So I, along with two other Lebanese and a Malagasy (a migrant woman from Madagascar) decided to test out his research in person and on camera, if anything, to check for ourselves before anyone else, if that was really the situation around us. We secretly taped a confrontation with the management of a well-renowned beach club in Beirut with the Malagasy woman and her Lebanese friends. They were all denied entry on that day in the most direct and rudest way. We posted this online.
There was a huge response and that very amateur video went viral. We kept on working on the issue of discrimination at beaches, and we started focusing on other similar issues, for the years that followed until the Ministry of Tourism — positively surprising at that point — announced that they put a decree to all beaches (as well as restaurants, hotels and other institutions) advising that such practices are now banned and violators will be fined.
The video above is predominantly in Arabic
We are not claiming that we did not know that there was racism in Lebanon before Sean called out the segregationist policies at the beaches — and not being allowed to go to the beach is hardly the most serious issue that migrant workers face in Lebanon compared to the bigger picture — but this tangible, startling hands-on discrimination helped pave the way to get the bigger questions on racism and invisible segregation policies in the country out to the public, through increased media attention and public debate. It was more of a starting point… somewhere.
With time, more people became engaged in this topic and we formed the Anti-Racism Movement (ARM) which was a liaison between local activists and migrant community leaders at the forefront of the struggle for decent and humane working conditions for domestic workers in Lebanon. ARM aimed to focus on solidarity with migrant communities in Lebanon, especially all forgotten domestic workers and we did that through both changing the policies that exploit migrants and domestic workers, and raising questions on the general mentalities we have within our societies in regards to dealing with ‘the others’, whoever that “other” was. Our team started building up and with no time we started taking different roles that range from acting as translators to community leaders when they needed an Arabic speaking person to assist them with cases, legally intervening on behalf of migrant workers where possible and visiting prisons to check on people who are left there with no external support or intervention from any side whatsoever.
You mentioned going to prisons. I’m sorry, but that is a bit unclear to me. Could you explain?
Sure. This is part of the exploitative sponsorship laws that govern the migrant worker’s lives in this country. Migrant workers come to Lebanon on a work contract and must have a local sponsor. Many of the employers confiscate their visas and passports when they get to the country, to say the least. That is one (illegal) standard procedure. So let’s say that they have an abusive employer and are able to leave the house/work place– like any sane-minded person would do. They are still under contract to that employer, and the employer is still in control of their legal documents that allow them to be in the country. So it is them who are at fault in such scenario, and never the sponsor.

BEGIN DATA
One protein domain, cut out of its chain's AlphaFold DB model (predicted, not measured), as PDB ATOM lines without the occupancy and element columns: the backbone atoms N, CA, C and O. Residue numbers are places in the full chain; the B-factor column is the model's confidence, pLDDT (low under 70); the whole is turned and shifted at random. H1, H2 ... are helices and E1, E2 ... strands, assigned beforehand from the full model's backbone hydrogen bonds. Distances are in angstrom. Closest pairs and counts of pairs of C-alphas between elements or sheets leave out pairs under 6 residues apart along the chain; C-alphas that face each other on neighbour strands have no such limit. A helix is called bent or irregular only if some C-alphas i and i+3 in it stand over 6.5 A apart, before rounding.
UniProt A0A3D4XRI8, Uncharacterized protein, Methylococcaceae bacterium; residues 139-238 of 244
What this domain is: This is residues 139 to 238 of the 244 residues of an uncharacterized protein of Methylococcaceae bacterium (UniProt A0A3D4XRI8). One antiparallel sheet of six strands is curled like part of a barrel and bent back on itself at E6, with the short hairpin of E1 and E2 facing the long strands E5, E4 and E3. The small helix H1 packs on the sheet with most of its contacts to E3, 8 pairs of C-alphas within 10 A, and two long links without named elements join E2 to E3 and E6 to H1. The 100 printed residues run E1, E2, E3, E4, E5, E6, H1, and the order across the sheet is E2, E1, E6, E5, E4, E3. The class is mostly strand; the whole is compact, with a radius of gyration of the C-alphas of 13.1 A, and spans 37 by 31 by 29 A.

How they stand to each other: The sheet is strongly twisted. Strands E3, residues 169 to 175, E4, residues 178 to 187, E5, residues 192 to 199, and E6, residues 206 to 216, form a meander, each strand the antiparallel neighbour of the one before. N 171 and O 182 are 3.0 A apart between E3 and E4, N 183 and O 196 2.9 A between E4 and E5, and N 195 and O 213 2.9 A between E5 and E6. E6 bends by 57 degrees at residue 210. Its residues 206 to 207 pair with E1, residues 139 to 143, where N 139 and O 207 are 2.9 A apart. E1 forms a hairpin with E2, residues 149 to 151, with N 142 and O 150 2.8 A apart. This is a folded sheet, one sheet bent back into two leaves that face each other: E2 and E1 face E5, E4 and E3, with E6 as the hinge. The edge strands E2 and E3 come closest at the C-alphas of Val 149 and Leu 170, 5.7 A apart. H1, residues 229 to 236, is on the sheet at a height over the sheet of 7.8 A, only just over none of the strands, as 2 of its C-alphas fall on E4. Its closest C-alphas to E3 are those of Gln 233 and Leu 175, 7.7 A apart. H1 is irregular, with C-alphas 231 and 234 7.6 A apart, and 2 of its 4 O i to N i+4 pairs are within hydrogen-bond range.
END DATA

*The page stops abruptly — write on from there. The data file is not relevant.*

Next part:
Thereby, if this worker is caught by the police or at a checkpoint without these documents, she or he is, more likely than not, always instantly imprisoned. It’s really an unfair, evil, vicious system that works against migrants in every aspect. Most of the migrants are from countries that do not have proper representation in Lebanon whether through their embassies or consulates or honorary consulates so there is rarely ever capacity to investigate abuses and follow on the ample cases which need help and support.
So they could really just get arrested for being in Lebanon if they aren’t protected by a sponsor?
Exactly. And if they left an abusive sponsor and end up in prison, who will check on them? Who even knows they are in the country, much less if they are imprisoned? They are either detained arbitrarily or deported back to their country without due process or justice.
So that’s why there is a need for activists and the friends of domestic workers who speak their languages to check the prisons when people disappear and make some basic connections with the outer world, their families or the few organizations which can help, in all our limited capacities.
The second part of this interview will be posted in the coming week. The Migrant Community Center is currently fundraising to provide programming like language courses, referral services, music classes and cultural events for 2015. Click here to learn more.
Source: Huff Post